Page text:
DATE: November 7, 2016
SNIP: Bats have always had a troubled relationship with wind farms. Giant whirling turbines scuttle their sensitive hearing and sonar, bringing down huge numbers in a way that only a Chiropteran plague such as white-nose syndrome can match.
Laws to protect bats mean that companies and researchers often put a lot of time and energy into ecological studies on the likely impacts on bats before towers and turbines are erected at specific sites. But new research published today in the journal Current Biology demonstrates that that investment hasn’t translated into safer flyways.
Even as wind power technology has improved, the threats to some bat species have remained “consistent and widespread,” he said. But until now, no one has looked at whether the planning process makes a difference.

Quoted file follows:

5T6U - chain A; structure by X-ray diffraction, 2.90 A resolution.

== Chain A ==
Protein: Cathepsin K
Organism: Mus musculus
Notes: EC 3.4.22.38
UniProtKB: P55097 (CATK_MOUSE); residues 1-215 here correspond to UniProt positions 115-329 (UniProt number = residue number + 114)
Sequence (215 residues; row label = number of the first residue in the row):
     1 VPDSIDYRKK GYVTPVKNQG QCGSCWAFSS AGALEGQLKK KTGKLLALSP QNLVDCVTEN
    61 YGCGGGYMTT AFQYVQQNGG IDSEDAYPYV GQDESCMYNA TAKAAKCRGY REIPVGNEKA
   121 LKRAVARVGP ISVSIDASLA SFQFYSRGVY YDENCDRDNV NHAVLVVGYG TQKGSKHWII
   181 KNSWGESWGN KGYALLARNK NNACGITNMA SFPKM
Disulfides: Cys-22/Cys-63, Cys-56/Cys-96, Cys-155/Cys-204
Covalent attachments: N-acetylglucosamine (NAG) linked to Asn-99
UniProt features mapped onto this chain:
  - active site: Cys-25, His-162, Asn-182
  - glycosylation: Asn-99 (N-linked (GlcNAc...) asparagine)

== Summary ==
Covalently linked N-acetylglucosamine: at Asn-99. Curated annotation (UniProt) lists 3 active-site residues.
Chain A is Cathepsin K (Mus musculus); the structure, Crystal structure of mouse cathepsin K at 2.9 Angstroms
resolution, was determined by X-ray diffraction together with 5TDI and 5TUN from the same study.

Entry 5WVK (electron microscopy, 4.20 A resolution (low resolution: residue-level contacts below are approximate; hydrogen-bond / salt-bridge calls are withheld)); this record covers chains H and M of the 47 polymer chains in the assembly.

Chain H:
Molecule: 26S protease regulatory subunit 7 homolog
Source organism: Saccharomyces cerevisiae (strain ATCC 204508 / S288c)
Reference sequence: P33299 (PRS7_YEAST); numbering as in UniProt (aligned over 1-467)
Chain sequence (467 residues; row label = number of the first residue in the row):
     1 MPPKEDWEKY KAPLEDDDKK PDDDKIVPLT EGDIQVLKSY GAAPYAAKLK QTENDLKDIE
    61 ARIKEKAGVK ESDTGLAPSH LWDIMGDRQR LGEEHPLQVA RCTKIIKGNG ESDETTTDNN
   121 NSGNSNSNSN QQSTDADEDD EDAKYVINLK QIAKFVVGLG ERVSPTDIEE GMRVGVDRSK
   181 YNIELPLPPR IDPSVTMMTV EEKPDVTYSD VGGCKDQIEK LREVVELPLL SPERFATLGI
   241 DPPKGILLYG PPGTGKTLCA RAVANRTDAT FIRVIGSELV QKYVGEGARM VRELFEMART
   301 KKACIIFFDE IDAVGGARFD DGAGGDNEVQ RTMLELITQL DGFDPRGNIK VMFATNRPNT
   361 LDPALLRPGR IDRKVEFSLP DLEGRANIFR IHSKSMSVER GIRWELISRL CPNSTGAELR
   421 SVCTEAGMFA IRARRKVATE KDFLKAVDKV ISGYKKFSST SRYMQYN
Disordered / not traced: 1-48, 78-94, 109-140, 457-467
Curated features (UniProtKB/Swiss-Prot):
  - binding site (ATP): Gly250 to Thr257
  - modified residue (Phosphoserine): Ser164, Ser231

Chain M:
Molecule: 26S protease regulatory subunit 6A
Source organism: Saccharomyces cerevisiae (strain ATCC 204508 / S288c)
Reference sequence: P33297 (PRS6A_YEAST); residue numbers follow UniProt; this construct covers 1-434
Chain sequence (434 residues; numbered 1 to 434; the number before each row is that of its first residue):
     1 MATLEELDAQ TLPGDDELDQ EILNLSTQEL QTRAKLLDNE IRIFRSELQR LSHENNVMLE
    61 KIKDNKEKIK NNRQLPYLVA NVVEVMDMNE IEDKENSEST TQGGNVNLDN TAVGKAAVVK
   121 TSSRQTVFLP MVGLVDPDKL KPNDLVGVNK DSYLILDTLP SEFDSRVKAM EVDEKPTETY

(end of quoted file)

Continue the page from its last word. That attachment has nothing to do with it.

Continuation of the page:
A study of 46 wind farms in the UK found that preliminary environmental impact assessments aren’t good predictors to determine which sites pose the most danger to bats.
Several of the sites expected to have little or no bat activity ended up having the most, according to surveys of bat activity and casualties.
Scientists still struggle to understand why wind farms pose such a substantial threat to bats. One hypothesis is that bats mistake the tall towers and turbines for trees.